My earliest memories of her are when I was three or four years old. I remember the smell of her breath as she whistled while combing my hair. She would often whistle while doing housework. I could never recognize it; I think she was improvising, whistling her own song.

Born in 1920, she was six years old when she heard about Lucky Lindy crossing the Atlantic Ocean in his "Spirit of St. Louis." Two weeks (to the day) before her ninth birthday, the stock market crashed, making her a child of the Great Depression. She and her brother Joe had to stay home in her third grade because there was nothing to take along for lunch. They would share lunch with whatever would be prepared for the family at home.

She learned the wisdom of not spending a dime when a nickel would do, a budgetary philosophy that she carried throughout her life. Though she was a child of the Great Depression, she lived a rich life.

After living in the south part of Ferguson in her early years, the family moved to the east edge of Ferguson. She lived her teenage years in the house her father built and nearly THREE-QUARTERS OF A CENTURY in the house right next door, built by her new husband Bill and by her brother Jack. On that acre of land and in those two houses she knew her own grandparents and received visits from her own grandchildren and great-grandchildren. In those houses, numbered 23 and 25, she was nurtured by Ben and Margaret Z. and, in turn, nurtured her five younger brothers (Joe, Bernie, Jack, Jerry and Rich) - and then nurtured myself and my five brothers and sisters - and countless assorted dogs, cats, parakeets and turtles. (Did I forget the hamster?)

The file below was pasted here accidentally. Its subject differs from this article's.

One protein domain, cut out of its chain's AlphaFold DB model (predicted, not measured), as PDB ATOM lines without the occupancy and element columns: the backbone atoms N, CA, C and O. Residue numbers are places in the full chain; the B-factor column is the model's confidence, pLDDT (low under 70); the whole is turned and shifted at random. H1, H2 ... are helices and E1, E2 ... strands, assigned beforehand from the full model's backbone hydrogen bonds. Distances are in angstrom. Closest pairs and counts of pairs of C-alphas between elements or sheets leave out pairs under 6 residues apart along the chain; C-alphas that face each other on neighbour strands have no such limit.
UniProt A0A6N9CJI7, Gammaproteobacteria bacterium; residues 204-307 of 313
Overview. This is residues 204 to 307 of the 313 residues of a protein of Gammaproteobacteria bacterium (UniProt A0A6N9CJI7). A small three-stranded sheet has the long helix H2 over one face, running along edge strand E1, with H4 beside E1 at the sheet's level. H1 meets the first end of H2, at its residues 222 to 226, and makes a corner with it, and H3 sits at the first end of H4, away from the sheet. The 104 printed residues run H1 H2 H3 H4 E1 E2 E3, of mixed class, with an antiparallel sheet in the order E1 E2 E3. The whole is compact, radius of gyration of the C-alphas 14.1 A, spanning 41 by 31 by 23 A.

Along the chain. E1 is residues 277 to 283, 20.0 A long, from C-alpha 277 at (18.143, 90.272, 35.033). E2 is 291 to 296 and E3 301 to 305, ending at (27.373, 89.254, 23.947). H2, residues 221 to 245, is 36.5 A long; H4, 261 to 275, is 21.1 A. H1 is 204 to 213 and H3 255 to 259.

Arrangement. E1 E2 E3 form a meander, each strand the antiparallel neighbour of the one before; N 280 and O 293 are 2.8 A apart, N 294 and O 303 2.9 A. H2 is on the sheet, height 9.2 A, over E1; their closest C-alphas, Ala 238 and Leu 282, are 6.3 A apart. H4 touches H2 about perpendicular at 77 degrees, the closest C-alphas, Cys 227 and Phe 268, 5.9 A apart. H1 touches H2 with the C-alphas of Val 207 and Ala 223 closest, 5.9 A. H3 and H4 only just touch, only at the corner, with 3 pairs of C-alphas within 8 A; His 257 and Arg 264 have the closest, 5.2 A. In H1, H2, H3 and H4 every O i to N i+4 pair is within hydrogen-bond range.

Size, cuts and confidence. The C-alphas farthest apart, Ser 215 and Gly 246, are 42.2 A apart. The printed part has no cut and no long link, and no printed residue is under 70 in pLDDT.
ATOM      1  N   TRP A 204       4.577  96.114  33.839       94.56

I believe that her happiest years were those with a house full of kids - and animals - and neighborhood kids. She also nurtured a garden full of vegetables, an arbor of grapes and an orchard of apples, apricots, cherries, pears and plums - all planted by her father, a lesson learned in that economic depression.

Her first son (Bill) was born before World War Two, her second son (Jim, myself) during the war and her third son (Fred) after the war.

That period after the war from the late 1940s through the 50s and 60s was a GOLDEN AGE for America and she experienced it in the prime years of her life. Her two daughters (Mary Ann and Teresa) were born in the 1950s and her youngest son Tony in 1961. Those were years of the greatest memories of daily life that I have.

After all of her children departed home, she still had her friends. I think she made more friends in a year than I made in a lifetime. She has outlived nearly all of them. But they are here in spirit - and there is STANDING ROOM ONLY.

After the age of 60, she took on the task of caring for our father in his declining years. It was a difficult time physically and emotionally and she was up to the task. He left us in September 1983 and she continued on with grit and with grace.

The greatest joys in her latest years must have come from her great-grandchildren. She would have loved to live nearer to them, to see them daily, ever the nurturing mother. I believe that she dearly would have loved to whistle as she combed their hair.

*Grandma's full name removed to protect her privacy.